Britain's finance minister denied that talks between the U.K. and the European Union were deadlocked and said it was clumsy to call EU negotiators "the enemy."
Philip Hammond told CNBC on Monday that he didn't think the talks had stalled between the two sides, raising the prospect of "no deal" scenario at the end of the U.K.'s two-year Brexit negotiating period, in March 2018.
"The real interests of the parties are so blindingly obviously in the best interest of both the U.K. and the European Union 27 (the other countries in the EU) that we do reach a deal so that we can carry on trading together," he said, adding, "but I'm confident we will get to a deal."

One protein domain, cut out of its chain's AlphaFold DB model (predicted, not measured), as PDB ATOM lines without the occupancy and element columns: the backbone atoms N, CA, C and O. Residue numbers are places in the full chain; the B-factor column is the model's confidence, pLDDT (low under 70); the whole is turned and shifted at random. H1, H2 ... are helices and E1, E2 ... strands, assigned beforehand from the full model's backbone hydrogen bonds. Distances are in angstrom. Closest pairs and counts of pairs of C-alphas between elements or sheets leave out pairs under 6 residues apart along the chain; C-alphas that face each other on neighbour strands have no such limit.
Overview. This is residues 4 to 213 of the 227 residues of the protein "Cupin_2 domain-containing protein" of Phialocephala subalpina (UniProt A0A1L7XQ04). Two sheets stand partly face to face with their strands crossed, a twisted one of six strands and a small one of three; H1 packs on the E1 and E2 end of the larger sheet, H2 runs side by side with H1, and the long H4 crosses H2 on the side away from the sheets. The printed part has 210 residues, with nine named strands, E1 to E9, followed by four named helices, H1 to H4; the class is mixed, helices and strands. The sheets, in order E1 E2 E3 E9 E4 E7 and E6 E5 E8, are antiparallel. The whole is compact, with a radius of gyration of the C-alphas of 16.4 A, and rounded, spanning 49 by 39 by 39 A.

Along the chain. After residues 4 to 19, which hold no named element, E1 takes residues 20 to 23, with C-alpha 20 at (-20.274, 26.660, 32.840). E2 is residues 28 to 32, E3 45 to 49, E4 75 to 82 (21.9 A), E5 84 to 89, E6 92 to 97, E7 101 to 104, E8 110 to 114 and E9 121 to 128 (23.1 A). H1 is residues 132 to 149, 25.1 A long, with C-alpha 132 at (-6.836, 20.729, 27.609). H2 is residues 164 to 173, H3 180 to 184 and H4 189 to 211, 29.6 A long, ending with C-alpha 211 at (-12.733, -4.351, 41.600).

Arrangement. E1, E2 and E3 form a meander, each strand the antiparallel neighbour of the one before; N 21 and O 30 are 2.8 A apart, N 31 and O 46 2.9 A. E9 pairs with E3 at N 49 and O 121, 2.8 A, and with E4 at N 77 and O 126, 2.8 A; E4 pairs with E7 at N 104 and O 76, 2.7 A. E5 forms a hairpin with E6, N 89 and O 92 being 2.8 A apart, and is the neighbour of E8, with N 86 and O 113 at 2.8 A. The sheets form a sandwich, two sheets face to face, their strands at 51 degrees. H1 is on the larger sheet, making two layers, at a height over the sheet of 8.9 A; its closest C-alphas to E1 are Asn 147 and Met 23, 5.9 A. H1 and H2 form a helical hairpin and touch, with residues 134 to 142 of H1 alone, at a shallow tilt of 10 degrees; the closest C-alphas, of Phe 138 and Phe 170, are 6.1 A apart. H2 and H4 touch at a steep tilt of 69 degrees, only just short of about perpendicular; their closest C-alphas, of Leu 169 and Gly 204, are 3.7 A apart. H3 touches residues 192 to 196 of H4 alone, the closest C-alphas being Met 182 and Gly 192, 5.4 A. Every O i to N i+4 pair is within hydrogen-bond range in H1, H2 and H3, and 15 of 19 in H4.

Despite Hammond's confidence, the two sides appeared to reach an impasse recently over unresolved issues, particularly over the so-called "divorce bill" with uncertainty around the extent of the U.K.'s outstanding financial obligations to the EU.
The EU's chief negotiator Michel Barnier said last week that other issues including the Northern Irish/Irish border and EU citizens' rights have yet to be spelled out in detail by the U.K. either. As such, there had not been enough progress to move onto the next stage of talks — specifically, a trade deal between the U.K. and EU which is what Britain wants to focus on.